At the same time, the ability to implement programs in one of these formats is not a right, but a privilege. Not every Indian university will be able to get permission to implement education in a distance or online format, even if it complies with all the requirements specified in the Notification. The final decision remains with the University Grants Commission. Until 2022, only 53 Indian universities had official permission to implement distance learning and online education. However, now the government is striving to develop this area more actively, and recently granted permission to 900 more universities and colleges.
According to the document, in online programs, the learning process is organized exclusively on Internet platforms. All students attend virtual classes which are held according to the schedule. The teacher virtually controls these classes. Exams and grading are also held online.
Universities cannot offer completely new programs in an online format, they can only adapt existing ones to it. In addition, there is a list of educational areas for which it is forbidden to implement programs in remote or online format: engineering, medicine, pharmacy, nursing, dentistry, architecture, law, agriculture, gardening, hospitality, catering technology, culinary sciences, aircraft maintenance, fine arts and sports.
Certificates received after completing online programs are equivalent to certificates that a student can receive by studying in the traditional way. Nevertheless, the certificates necessarily indicate the format of education. An interesting fact: with all of the above, qualifications, diplomas and degrees obtained in online programs of foreign universities are not recognized in India. However, this situation — against the background of India's general efforts to internationalize and digitalize education — may change in the relatively near future, especially under the influence of neighbors in the Asian region. Coordination needed for a sustainable, competitive position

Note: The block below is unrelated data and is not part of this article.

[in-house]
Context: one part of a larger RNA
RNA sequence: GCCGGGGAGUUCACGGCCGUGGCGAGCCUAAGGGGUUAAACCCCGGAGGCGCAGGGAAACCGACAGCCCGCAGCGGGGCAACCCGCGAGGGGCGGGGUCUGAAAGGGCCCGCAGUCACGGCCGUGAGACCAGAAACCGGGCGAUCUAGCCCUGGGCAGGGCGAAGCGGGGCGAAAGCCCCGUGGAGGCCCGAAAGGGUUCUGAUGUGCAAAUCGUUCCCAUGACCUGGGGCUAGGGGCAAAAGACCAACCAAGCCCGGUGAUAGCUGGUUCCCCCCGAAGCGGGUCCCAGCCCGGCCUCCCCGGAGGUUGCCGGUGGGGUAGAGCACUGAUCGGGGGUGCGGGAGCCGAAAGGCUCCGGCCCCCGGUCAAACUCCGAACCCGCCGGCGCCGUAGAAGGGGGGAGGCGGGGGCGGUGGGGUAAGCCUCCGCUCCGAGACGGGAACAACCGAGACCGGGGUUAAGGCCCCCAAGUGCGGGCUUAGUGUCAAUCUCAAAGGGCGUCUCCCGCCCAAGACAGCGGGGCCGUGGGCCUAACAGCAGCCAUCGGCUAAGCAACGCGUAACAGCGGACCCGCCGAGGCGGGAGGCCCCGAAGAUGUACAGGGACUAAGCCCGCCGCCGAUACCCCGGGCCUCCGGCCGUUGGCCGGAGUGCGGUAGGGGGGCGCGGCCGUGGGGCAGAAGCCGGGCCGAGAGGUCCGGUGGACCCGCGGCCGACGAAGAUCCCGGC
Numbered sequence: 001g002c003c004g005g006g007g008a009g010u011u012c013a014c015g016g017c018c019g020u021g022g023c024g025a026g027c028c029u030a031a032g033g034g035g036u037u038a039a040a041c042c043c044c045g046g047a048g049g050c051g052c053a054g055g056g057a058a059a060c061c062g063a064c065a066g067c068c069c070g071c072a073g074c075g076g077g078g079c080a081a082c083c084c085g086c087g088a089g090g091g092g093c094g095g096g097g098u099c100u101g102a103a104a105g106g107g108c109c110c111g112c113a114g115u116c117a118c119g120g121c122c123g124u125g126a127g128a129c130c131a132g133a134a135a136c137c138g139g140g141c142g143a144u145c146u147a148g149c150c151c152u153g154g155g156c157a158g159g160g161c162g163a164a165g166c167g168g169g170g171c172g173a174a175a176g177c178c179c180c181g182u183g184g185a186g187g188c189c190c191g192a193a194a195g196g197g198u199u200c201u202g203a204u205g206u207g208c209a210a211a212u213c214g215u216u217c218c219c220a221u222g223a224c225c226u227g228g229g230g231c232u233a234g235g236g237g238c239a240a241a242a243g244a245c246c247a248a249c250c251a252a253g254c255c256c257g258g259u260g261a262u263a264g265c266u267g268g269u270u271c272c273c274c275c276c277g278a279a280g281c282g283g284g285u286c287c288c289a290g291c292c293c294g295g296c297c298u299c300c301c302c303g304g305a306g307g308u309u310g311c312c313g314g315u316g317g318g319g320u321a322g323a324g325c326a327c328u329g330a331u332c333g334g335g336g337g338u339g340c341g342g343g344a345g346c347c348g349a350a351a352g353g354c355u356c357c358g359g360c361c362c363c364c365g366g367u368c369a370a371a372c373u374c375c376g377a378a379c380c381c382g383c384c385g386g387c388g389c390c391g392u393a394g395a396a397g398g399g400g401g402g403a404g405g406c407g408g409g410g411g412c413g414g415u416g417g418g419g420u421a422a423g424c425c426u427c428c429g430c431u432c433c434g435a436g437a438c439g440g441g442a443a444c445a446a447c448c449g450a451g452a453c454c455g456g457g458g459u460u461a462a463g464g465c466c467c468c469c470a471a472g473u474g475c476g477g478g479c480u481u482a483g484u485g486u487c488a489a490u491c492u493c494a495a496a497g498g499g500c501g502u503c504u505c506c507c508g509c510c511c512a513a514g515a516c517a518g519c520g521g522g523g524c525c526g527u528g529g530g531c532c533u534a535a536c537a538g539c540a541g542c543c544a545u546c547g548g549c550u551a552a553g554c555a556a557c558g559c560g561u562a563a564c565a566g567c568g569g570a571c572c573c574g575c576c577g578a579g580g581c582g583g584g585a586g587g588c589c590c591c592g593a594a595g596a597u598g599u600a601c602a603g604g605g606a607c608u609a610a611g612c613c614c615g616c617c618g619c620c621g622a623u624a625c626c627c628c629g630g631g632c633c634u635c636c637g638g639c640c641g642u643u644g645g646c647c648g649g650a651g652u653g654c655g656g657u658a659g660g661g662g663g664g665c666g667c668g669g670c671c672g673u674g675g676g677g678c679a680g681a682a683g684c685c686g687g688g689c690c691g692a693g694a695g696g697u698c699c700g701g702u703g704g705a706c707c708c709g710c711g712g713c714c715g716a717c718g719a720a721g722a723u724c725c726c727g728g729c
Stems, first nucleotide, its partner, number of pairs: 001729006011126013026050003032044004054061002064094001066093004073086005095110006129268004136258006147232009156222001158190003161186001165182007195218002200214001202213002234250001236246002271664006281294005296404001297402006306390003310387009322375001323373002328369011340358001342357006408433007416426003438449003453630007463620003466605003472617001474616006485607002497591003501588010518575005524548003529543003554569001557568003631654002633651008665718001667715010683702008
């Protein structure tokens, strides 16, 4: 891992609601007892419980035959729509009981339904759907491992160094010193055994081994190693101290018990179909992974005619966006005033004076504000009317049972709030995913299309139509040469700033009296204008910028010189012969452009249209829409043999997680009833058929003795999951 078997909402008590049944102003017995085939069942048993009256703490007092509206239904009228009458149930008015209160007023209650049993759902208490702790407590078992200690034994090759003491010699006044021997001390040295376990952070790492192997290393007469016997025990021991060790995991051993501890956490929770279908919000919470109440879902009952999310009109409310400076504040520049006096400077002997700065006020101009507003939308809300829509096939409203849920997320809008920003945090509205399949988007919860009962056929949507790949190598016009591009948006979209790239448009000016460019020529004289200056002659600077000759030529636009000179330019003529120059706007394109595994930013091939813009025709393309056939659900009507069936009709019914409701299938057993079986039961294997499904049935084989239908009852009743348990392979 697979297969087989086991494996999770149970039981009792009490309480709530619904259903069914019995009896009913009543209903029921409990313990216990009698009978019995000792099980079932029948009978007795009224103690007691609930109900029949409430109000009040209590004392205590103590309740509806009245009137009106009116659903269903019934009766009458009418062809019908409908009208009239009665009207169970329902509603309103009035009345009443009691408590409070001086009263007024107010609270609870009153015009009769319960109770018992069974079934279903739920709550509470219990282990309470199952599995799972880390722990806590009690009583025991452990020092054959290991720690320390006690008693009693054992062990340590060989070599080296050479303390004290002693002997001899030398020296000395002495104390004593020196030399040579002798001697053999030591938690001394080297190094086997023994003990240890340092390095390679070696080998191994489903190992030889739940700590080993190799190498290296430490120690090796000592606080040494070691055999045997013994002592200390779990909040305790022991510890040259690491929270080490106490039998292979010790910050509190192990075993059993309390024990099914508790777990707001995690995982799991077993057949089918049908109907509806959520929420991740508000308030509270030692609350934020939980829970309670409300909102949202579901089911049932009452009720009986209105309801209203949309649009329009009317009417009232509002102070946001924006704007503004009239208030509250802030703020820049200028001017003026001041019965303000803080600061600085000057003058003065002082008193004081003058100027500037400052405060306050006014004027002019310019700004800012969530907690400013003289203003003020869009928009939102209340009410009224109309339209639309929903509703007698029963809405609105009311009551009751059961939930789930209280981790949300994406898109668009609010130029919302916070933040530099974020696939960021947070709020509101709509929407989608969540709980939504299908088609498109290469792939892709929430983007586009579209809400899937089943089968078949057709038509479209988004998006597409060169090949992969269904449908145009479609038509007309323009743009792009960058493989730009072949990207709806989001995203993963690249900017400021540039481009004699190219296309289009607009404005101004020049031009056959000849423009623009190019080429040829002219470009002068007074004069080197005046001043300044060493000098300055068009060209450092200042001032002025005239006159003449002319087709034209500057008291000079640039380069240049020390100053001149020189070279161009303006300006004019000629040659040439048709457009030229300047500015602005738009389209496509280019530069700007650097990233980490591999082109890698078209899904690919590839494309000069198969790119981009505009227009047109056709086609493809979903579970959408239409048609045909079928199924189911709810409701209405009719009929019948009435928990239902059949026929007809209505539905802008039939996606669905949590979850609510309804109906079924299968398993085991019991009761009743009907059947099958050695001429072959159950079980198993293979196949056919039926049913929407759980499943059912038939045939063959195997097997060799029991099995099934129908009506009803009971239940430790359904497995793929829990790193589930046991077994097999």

Once travel restrictions ease as vaccine rollouts begin to take effect, international students and prospects will feel a dynamic mixture of relief, excitement, and anxiety. They will face economies in various stages of recovery and intense competition for jobs. They will be looking more carefully than ever at national policies enabling them to work during study and to pursue employment after graduation, costs of living (especially accommodation) in destination countries and cities, and scholarship opportunities.
The greater the ability of governments and institutions to coordinate to create compassionate, relevant policies and experiences for COVID-affected international students, the greater will be their ability to compete for these students in a post-pandemic world.